Sacramento sets its eye on taxing our drinking water – Orange County Register

Sacramento is setting its eyes on the latest resource it can tax in California — drinking water.

For the first time in California’s history, lawmakers are proposing a 95-cent per month tax on your water bill. Senate Bill 623 would establish a new water connection tax, fertilizer tax and milk tax to raise about $200 million for a new “Safe and Affordable Water” fund.

While we all can all agree that all Californians should have access to safe and clean drinking water, there are ample general fund resources and many federal grants available to pay for those costs. The answer is to this problem is not imposing a new $200 million annual water tax.

Supporters of SB623 will argue that this legislation will help those who are poor, disadvantaged, and reside in rural areas. It does not. If you are a private groundwater well owner, you will not be eligible under this bill to apply for state or federal funding to address any contaminants in your water. Adding a tax on drinking water will only make clean and safe water less affordable for all Californians.

According to the California Tax Foundation, since the beginning of this year Sacramento lawmakers have introduced more than 90 bills that would cost taxpayers more than $370 billion annually in higher taxes and fees. Now these lawmakers want to add another tax but this time on your drinking water. Will there be anything that is not taxed in California?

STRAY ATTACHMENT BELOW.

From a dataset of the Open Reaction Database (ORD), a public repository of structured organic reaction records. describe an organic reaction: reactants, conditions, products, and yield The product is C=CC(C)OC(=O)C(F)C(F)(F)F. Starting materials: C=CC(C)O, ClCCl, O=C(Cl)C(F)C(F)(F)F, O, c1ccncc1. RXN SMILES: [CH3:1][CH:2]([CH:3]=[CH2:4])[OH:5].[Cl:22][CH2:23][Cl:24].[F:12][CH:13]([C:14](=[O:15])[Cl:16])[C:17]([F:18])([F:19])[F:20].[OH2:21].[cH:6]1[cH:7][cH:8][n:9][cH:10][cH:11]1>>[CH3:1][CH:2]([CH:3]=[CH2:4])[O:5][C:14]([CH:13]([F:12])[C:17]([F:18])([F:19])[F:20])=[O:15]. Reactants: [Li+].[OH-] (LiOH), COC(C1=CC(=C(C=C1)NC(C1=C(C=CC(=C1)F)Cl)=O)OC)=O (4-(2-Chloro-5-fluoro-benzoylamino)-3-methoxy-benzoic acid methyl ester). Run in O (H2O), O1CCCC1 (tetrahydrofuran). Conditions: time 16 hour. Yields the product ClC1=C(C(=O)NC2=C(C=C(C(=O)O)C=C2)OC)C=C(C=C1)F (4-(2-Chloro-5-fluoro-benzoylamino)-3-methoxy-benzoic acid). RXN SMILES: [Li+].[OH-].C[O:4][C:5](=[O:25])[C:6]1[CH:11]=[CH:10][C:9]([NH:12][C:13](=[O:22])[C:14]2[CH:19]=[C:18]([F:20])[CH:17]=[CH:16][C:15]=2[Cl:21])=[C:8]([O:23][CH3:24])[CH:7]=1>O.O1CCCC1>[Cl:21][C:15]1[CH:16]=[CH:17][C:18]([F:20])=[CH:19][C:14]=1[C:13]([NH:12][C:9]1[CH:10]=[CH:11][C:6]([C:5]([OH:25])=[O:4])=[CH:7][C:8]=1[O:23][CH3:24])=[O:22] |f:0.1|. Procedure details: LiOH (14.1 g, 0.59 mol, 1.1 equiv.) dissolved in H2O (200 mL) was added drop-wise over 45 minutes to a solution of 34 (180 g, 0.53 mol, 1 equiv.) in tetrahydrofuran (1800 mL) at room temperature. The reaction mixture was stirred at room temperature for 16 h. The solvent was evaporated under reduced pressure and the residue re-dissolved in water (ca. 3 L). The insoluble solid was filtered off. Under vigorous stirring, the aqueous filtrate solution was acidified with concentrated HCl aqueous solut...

Winston Churchill once said, “I contend that for a nation to try to tax itself into prosperity is like a man standing in a bucket and trying to lift himself up by the handle.” And I agree, continuously taxing Californians is not the answer.

When SB623 was presented in the Environmental Safety and Toxics Material Committee, I wanted to support it. It was a feel-good bill that was trying to find a solution for getting more clean drinking water in California and it didn’t have any burdensome tax language. It was my hope that the bill would improve once it left the Appropriations Committee. But in the end, I was wrong. The solution they came up with was to add more than one tax to help fund the program.

California is the fifth largest economy in the world, with a $183 billion state budget and $125 billion general fund that is intended to fund essential government services such as education, health and public safety. The taxpayers of our state have already provided the necessary funding for our Legislature to solve any challenge that impacts our…

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